Published : 6 April 2016
A major rethink on housing in Australia could be prompted by the Australian Population Research Institute’s latest report, Sydney and Melbourne’s Housing Affordability Crisis.
The report states that, over the last few years, "there has been a speculative boom in housing prices in Sydney and Melbourne that has worsened the affordability crisis. Most of the huge increase in investor purchases has been in established houses. Investors are in effect transforming potential owner occupiers into renters".
Mortgage Choice chief executive officer John Flavell says the report is "mostly accurate”.
“In the report by The Australian Population Research Institute, it was suggested that while property demand is strong, the supply coming onto the market isn’t the right type," he said.
“An increasing number of high rise apartments are being constructed in the capital cities, and while this type of property is needed, the report suggests that there is only a limited market for this type of dwelling. As such, we could see an oversupply of apartments in the near future.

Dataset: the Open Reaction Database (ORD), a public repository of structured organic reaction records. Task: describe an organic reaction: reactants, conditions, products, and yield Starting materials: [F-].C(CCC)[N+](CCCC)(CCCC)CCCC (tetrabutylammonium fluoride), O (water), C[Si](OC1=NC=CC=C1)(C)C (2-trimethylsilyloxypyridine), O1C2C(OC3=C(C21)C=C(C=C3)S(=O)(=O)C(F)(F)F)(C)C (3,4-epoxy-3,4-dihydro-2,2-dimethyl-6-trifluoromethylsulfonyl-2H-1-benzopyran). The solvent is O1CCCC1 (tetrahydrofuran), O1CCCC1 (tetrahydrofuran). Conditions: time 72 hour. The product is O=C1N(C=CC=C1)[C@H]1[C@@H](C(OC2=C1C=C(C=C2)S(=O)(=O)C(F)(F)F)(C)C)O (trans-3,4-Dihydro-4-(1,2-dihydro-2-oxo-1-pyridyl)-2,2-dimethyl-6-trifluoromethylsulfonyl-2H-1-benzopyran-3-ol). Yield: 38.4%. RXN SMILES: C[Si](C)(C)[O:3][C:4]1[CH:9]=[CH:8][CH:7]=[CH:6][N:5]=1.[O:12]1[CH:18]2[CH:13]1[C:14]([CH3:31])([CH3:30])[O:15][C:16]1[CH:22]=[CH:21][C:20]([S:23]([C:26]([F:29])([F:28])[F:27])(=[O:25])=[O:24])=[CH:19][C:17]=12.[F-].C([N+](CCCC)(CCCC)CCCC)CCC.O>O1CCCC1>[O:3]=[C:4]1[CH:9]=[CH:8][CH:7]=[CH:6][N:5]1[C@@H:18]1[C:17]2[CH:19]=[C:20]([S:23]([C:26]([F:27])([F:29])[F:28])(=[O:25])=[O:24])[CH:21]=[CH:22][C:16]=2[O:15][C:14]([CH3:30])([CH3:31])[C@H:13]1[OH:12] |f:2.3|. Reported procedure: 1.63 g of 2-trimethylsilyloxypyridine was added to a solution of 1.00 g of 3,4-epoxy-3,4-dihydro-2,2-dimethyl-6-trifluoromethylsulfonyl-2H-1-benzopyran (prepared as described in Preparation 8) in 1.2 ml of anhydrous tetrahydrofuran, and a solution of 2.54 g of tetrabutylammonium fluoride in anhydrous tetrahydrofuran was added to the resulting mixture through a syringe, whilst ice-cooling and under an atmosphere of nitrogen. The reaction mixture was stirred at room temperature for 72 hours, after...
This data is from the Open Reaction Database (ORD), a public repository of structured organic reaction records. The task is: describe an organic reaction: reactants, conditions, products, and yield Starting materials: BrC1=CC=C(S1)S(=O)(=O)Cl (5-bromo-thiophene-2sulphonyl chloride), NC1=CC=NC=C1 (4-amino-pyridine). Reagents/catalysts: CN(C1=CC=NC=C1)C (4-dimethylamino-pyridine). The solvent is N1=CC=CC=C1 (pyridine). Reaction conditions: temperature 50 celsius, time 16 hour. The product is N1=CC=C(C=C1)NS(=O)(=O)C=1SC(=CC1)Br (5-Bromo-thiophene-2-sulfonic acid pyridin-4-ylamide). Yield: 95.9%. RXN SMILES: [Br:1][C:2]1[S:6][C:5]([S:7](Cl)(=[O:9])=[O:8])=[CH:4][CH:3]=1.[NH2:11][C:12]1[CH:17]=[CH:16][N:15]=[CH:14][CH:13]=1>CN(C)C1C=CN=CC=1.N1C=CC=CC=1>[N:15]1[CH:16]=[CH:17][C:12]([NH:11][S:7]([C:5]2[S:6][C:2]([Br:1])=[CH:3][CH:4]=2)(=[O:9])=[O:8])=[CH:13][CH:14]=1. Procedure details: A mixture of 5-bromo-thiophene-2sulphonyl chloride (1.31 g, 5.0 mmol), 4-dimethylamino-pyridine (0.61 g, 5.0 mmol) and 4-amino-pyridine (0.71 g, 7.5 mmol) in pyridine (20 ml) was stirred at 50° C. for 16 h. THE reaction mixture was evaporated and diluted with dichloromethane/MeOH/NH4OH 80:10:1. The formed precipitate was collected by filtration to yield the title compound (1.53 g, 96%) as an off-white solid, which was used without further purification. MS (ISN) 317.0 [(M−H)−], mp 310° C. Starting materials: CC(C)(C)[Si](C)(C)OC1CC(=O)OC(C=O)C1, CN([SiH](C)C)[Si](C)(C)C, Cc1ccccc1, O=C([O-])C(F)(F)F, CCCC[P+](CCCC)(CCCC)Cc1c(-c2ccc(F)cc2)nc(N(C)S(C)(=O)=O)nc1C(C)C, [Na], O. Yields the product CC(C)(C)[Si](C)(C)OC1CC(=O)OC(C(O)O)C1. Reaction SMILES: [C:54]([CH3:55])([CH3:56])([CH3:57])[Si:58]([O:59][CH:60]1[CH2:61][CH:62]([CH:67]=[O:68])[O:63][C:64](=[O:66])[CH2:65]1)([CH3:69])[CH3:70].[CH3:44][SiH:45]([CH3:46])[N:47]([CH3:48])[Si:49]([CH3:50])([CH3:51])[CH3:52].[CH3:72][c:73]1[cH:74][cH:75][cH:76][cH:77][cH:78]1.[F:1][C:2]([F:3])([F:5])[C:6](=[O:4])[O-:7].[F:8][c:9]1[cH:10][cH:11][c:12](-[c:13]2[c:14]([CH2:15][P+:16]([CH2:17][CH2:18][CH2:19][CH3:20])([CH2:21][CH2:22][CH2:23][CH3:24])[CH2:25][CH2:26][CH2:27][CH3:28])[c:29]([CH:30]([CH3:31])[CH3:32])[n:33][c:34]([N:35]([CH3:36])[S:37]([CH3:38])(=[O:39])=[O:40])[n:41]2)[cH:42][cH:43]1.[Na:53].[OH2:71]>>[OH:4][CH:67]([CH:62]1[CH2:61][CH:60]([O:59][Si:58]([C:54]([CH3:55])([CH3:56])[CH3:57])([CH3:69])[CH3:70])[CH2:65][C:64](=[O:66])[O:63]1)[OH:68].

“I would strongly agree that more needs to be done from a state planning perspective to ensure the right type of properties are being built.
“In Australia, we are wedded to the idea of the family home being three bedrooms and several bathrooms all sitting on its own block of land. For supply to keep pace with demand, what we need to see is a huge influx of three bedroom homes with their own backyard.
“Of course, we cannot manufacture more open space in the inner city suburbs. As such, any houses currently being built are constructed on the outer fringes – far from the city and where public transport linkages aren’t great. Our transportation systems do not provide quick and easy access to jobs and services in the city.
“If the issue of housing affordability is to be properly addressed, the government needs to take a more consistent and efficient approach to planning and investment in infrastructure. Rail links in particular need to be given special attention so that people can easily access jobs and services.
“But while I agree with the report in so far as I believe the right type of supply isn’t being built, I do not agree that property prices will collapse as a result.
“If we were going to see a massive slump in house prices, not only would we need everybody to sell their properties at the same time, but we would need to see a significant oversupply of properties. I do not expect this to happen.”